The Void Of Expansion: Ashes and Blues
Yodok III: Yodok III
One shouldn't read too much into the name Dirk Serries has given his Tonefloat offshoot A New Wave Of Jazz, conceived as a home for limited vinyl releases that bridge his own long-developed musical world and the free jazz scene. If the sub-label's premiere releases are any indication, its material is hardly jazz as conventionally known: there's neither round-robin soloing nor jazz-styled heads; instead, the music patiently unfolds as an ever-swelling mass of volcanic intensity. Despite the difference in the artist names, the projects overlap: The Void Of Expansion pairs drummer Tomas Järmyr with Serries on electric guitar, whereas Yodok III supplements the duo with Norwegian Kristoffer Lo on amplified tuba and flugabone (though, to be clear, it's Järmyr and Lo who formally constitute Yodok, with Serries the addition). Both releases have been prepared in amounts of 240 vinyl copies and include download codes plus inserts featuring informative text by Guy Peters.
It makes sense to begin with the self-titled disc by Yodok III, given that it was recorded two years before The Void Of Expansion's. Laid down in two days in August 2012 at the Athletic Sound Studio in Halden, Norway, Yodok III presents two side-long pieces, both untitled and in the twenty-three-minute range. Lo's amplified tuba and flugabone playing fill the role typically accorded the bass player in a trio of this kind, even if his fog-like expressions define themselves less sharply than would a bass. Anyone familiar with Serries' playing (as documented in a large, decades-spanning catalogue of releases) will know that he doesn't solo in the conventional manner but instead generates textural masses of an all-consuming magnitude.
On the album's opening piece, his tremolo-laden figures multiply into dense clouds, the slow-build conducted in concert with Lo as their contributions at first alternate and gradually merge. The trio takes its time coaxing the material into being, with Järmyr only making his presence felt four minutes along and Serries unleashing an aggressive ripple at the seven-minute mark. His playing assumes a more molten character thereafter when egged on by the rapid increase in activity in Järmyr's playing. Eventually we find ourselves at the center of a storm, with the drummer using cymbals, snare, and toms to generate a whirlwind, alongside of which streams a thick wail of guitar, amplified tuba, and flugabone textures. In contrast to the slow-build of side one, the second opens dramatically with thudding drum strikes and groaning guitar lines suggesting an almost death metal-like state of affairs. The music plods along at a crawl, as if the players are providing a funereal soundtrack to some last rites ceremony. The piece isn't static, however, as the density and volume incrementally increase, and Serries' lines grow ever more searing and Järmyr's playing ever more tumultuous. On both of the album's sides, the music, equally ritualistic and meditative, exudes an elemental force that's contributed to equally by all three musicians.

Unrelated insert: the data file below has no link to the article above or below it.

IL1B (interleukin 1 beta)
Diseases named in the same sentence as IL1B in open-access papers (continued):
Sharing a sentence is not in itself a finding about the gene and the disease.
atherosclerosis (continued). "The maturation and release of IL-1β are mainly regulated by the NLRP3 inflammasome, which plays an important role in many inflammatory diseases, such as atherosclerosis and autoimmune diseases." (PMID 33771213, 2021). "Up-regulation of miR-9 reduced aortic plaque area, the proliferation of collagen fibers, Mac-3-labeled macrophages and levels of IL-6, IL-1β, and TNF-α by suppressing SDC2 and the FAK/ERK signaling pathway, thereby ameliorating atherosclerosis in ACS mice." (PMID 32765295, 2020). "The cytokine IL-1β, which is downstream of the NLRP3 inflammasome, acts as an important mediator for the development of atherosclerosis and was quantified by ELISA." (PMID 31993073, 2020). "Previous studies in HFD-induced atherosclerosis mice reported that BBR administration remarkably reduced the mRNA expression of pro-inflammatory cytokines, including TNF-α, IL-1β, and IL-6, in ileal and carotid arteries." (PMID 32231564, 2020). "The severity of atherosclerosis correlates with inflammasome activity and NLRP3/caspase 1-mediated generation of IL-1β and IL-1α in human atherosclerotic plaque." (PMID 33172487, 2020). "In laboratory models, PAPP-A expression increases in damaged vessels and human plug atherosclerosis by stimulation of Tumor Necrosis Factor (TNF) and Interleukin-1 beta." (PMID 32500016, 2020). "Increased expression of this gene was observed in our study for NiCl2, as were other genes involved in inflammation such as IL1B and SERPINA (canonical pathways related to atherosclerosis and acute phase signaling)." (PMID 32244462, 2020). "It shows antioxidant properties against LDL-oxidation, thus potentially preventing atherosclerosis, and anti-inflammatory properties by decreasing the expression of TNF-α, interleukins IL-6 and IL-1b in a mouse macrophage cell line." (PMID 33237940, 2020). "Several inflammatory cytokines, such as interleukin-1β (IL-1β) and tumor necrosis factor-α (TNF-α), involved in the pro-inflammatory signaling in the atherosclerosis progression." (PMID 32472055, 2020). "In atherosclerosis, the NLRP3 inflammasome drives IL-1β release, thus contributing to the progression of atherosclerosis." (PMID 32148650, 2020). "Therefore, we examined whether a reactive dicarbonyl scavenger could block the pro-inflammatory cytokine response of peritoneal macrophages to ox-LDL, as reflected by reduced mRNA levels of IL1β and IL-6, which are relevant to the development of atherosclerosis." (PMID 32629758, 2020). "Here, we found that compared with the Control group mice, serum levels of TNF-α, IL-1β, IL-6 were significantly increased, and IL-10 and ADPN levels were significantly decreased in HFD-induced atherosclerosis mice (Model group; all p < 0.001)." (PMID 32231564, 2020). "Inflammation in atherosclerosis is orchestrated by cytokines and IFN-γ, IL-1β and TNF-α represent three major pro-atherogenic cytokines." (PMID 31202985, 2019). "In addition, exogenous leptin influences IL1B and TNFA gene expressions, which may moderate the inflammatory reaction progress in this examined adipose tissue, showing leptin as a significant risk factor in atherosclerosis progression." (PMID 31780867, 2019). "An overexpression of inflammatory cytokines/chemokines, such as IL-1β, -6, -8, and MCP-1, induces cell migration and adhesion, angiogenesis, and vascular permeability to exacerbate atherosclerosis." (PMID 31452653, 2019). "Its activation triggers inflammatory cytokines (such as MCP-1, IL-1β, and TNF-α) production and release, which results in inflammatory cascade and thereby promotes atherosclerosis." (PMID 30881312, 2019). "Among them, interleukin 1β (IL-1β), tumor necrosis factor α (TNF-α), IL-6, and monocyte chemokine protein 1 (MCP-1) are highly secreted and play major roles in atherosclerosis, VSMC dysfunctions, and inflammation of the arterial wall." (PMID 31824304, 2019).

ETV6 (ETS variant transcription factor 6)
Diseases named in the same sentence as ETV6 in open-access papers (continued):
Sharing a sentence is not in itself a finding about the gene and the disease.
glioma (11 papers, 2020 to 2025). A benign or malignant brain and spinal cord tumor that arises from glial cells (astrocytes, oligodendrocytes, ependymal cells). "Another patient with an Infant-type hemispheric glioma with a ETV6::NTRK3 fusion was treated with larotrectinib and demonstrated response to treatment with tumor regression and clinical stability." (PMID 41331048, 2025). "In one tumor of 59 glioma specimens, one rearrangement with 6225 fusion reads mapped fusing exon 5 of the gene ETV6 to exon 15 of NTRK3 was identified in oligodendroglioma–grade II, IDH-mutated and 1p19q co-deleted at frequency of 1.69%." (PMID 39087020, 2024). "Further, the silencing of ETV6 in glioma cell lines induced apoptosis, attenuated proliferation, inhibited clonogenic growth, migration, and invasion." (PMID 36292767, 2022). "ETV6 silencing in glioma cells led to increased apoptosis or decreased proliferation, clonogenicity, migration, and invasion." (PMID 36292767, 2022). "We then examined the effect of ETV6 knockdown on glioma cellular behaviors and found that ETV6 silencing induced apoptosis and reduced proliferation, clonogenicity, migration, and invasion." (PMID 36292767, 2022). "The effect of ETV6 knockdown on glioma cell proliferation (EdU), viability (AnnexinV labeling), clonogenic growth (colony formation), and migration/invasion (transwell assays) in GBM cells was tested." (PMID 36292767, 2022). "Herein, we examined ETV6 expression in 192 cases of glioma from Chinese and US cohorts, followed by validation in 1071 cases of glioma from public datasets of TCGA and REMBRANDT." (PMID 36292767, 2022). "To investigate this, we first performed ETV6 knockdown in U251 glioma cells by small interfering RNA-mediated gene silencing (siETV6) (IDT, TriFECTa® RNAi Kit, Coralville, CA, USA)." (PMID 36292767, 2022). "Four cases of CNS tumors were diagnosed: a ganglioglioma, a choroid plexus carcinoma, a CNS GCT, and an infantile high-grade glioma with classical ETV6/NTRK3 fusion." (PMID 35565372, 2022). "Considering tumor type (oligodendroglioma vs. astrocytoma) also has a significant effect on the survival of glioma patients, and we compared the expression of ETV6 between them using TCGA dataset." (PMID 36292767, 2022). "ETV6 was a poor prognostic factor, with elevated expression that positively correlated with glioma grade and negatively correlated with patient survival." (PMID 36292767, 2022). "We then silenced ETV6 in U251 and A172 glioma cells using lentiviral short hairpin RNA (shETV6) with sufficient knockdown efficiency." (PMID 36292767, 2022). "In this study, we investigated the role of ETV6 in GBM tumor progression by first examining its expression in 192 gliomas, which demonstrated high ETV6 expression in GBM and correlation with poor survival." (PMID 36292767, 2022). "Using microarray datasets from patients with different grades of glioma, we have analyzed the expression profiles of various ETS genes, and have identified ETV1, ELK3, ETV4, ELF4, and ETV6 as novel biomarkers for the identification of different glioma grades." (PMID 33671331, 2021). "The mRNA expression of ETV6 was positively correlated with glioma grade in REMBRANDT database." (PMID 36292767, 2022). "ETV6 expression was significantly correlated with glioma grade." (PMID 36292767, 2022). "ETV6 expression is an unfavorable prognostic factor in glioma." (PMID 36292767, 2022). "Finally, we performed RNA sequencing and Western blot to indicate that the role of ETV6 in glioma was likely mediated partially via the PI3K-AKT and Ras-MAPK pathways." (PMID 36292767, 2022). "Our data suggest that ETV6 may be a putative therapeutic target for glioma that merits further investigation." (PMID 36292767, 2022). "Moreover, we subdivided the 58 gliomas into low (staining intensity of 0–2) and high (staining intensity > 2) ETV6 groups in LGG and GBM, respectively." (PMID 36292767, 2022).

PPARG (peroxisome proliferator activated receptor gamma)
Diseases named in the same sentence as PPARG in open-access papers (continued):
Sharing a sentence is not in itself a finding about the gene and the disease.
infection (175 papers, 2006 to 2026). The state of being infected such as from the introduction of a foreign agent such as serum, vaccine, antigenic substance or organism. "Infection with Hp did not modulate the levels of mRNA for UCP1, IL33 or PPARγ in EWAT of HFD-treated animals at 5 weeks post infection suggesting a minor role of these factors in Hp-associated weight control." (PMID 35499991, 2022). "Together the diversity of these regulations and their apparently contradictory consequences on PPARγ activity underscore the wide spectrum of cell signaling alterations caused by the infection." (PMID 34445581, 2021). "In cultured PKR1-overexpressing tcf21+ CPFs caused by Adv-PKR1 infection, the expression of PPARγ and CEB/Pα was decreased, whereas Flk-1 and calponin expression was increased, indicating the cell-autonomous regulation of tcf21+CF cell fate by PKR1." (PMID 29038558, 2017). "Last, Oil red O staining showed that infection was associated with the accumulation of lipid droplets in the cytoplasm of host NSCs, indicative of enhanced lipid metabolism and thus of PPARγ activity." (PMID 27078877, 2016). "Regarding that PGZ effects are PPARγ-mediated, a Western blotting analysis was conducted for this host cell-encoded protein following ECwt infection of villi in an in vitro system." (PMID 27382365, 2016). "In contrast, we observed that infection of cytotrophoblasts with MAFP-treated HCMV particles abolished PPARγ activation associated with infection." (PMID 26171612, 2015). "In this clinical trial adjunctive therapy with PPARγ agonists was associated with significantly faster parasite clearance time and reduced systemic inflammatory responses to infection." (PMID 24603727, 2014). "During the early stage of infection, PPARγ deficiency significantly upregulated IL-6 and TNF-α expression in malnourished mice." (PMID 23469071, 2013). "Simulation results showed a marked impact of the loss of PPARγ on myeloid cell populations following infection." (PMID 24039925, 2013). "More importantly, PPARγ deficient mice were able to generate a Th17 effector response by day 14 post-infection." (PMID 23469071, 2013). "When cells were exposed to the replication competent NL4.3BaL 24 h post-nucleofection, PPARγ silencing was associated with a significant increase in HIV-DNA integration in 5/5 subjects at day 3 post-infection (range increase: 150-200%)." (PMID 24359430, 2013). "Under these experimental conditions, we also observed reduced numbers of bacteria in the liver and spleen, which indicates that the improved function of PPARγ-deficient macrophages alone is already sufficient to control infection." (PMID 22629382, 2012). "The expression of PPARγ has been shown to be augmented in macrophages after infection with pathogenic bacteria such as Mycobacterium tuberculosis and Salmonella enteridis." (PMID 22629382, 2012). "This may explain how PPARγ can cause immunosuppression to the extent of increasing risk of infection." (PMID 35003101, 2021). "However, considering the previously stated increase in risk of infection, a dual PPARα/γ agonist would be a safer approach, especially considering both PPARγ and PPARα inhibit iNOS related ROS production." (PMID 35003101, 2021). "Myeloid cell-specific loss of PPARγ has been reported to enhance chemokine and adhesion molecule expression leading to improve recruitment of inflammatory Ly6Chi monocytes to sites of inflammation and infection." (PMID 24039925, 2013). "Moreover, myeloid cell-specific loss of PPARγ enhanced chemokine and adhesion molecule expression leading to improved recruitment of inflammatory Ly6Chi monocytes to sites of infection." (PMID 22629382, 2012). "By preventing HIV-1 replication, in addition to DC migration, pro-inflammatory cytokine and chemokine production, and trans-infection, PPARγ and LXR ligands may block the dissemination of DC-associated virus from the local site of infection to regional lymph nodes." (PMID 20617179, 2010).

Two years on from the trio set, Järmyr and Serries reconvened at the Sunny Side Inc. Studio in Anderlecht, Belgium on February 15 to record Ashes and Blues under The Void Of Expansion name. Having primed themselves for the studio session with two duo concerts in Belgium, the musicians were ready to take on the challenge of recording without Lo's involvement. In contrast to the two side-long settings of Yodok III, Ashes and Blues presents one sixteen-minute side-long piece and two others of slightly shorter length. If there's a soloist on these recordings, it's less Serries than Järmyr, whose uninhibited playing reflects a non-stop level of invention. That's even more apparent on the duo set, where the absence of Lo makes it easier to differentiate between the contributions of the players. If Serries' playing is as raw on Ashes and Blues as it is on Yodok III (though a stronger hint of wah-wah is audible on the duo set), Järmyr's ascends to a more furious level of activity. On side one's “Paradox” and “Damper” and the flip's “Consecration,” he punctuates the low-pitched smolder of the guitar with an endlessly inventive barrage of hi-hats, cymbals, and drums. The music, a seething cauldron of an inordinately powerful kind, isn't without structure, however, and neither is it bereft of control, as testified to by the duo's carefully executed modulations in dynamics and tempo. Ashes and Blues isn't jazz per se, but it is most definitely free-spirited.